It’s been difficult for TV watchers to avoid the sprightly Cologuard box jumping around on its spindly blue legs, beckoning viewers to take an at-home, stool-based test for colorectal cancer. Joining in the multimillion-dollar national public relations and advertising blitz by Cologuard’s maker, Exact Sciences, are singer/actor Harry Connick Jr., golfer Jerry Kelly, and the Green Bay Packers.

Celebrity endorsements of health care products are nothing new. As early as 1958, Milton Berle’s jokes about Miltown, an antidepressant, were promoted to gossip columnists by the drug’s maker. Today’s direct-to-consumer marketing makes Berle’s efforts seem tame in comparison. Many such campaigns, including the one for Cologuard, seem like public health campaigns that are barely recognizable for what they really are: product advertisements.

The increased attention to Cologuard has resulted in more than 1.3 million people using the test. And with the recent announcement of a marketing partnership with Pfizer that will increase the size of the sales force promoting Cologuard to primary care physicians and hospitals, this may be just the beginning.

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Make no mistake: Increased screening for colorectal cancer is important. It’s the third most common type of cancer (excluding skin cancer) in the United States, and is expected to kill more than 50,000 Americans this year.

But many gastroenterologists like me are concerned about the referral cases we’re seeing for follow-up colonoscopies triggered by positive Cologuard tests, especially those in which Cologuard should not have been prescribed in the first place. Many of us are also concerned that an outsized focus on convenience is overshadowing serious limitations of the test.

For me, it’s personal. I will never forget trying to find the right words to comfort my uncle who was dying from colon cancer — a disease I have spent my professional life trying to prevent.

There are four main ways to screen for colorectal cancer. (Screening means trying to find hidden cancer in seemingly healthy people.) Colonoscopy is the gold standard. It uses a flexible, lighted tool called a colonoscope to view the entire colon and remove cancerous and precancerous growths called polyps if they are detected. CT colonography uses a CT scanner and computer programs to create a three-dimensional view of the inside of the colon and rectum that can be used to identify polyps or cancer. Another method is the fecal immunochemical test (FIT), which checks stool for tiny amounts of blood given off by polyps or colorectal cancer. Cologuard tests stool for tiny amounts of blood as well as for certain abnormal sections of DNA in cells shed by cancer or polyps that end up in the stool.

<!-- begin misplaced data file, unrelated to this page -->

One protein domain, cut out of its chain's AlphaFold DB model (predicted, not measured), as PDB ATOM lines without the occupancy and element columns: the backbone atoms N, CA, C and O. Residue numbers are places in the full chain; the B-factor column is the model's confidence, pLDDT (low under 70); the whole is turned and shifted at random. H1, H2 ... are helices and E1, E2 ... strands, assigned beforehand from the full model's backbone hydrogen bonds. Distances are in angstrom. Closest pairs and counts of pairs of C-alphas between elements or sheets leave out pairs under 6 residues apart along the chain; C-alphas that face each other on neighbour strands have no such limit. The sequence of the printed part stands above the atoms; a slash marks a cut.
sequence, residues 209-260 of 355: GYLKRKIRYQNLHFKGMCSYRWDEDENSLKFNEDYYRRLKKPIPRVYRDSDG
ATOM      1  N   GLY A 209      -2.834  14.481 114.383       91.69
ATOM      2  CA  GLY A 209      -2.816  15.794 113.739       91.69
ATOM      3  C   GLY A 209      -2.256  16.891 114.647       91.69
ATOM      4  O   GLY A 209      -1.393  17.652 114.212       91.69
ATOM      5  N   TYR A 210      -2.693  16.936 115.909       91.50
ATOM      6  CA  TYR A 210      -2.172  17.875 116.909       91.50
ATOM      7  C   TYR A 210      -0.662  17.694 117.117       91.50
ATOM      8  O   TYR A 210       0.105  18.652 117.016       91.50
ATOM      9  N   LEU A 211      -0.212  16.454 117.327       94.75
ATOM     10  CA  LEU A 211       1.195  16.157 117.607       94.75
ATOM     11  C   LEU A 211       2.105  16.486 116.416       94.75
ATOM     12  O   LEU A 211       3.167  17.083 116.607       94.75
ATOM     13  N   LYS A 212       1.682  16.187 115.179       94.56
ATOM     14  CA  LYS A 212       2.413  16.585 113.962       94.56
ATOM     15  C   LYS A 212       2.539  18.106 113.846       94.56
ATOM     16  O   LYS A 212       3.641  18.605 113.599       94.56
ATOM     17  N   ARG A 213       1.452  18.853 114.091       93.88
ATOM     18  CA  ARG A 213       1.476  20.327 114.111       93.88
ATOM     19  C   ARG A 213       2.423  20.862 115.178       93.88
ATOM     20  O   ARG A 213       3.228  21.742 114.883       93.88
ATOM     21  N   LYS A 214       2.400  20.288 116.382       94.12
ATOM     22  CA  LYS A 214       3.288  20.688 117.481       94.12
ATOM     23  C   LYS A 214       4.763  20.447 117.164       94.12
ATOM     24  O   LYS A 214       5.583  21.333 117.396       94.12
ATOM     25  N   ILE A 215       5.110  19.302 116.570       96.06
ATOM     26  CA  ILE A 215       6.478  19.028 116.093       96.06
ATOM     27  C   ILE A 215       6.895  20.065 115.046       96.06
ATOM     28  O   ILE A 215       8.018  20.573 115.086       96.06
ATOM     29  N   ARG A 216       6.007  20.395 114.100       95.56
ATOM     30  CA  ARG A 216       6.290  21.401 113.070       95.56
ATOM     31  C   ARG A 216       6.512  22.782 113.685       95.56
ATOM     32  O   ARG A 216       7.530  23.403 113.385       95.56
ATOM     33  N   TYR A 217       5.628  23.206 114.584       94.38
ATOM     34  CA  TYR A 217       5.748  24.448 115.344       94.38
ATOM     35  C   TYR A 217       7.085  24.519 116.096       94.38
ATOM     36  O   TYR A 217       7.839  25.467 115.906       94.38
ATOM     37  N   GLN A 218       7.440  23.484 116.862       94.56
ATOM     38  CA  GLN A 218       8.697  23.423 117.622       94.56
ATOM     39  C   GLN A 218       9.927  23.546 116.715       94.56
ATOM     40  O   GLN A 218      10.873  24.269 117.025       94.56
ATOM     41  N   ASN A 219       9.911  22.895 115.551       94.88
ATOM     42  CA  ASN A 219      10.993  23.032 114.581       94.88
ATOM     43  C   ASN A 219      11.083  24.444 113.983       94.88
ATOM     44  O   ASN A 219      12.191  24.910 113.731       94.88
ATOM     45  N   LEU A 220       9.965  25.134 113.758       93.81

In 2014, researchers funded by Cologuard’s maker published in the New England Journal of Medicine results of a study of 10,000 patients comparing three methods of colorectal cancer screening. Screening colonoscopy was better at finding cancer and pre-cancerous polyps than both Cologuard and the FIT test. Cologuard found 93 percent of the cancers detected by screening colonoscopy. That’s a great result, but when we’re talking about cancer, missing 7 percent is a big deal. That means Cologuard could fail to detect colorectal cancer in 1 out of every 13 people who use the test — a significant number considering that more than a million people have used it and many more will likely use it.

Ninety-five percent of colon cancers begin as polyps. Cologuard is not as good at finding pre-cancerous polyps and, unlike colonoscopy, it can’t remove them. According to the NEJM study, Cologuard misses more than 30 percent of polyps that will soon be cancer, and 57 percent of polyps that may become cancer.

I got deeply concerned about this when I read news reports that Exact Sciences stock jumped double digits in May 2018 because new screening guidelines from the American Cancer Society potentially increased the market for Cologuard by 20 million Americans when it lowered the minimum age for colorectal screening from age 50 to age 45.

Don’t get me wrong. Cologuard is a good screening test. In fact, I was one of the physicians who provided patient data for its initial validation study. The Multi-Society Task Force on Colorectal Cancer recommends Cologuard as an acceptable second-line screening option. The task force concluded that physicians should recommend colonoscopy first. For patients who decline to have one, the FIT test should be offered next, followed by second-tier tests such as Cologuard and CT colonography for patients who decline both of the first-line options.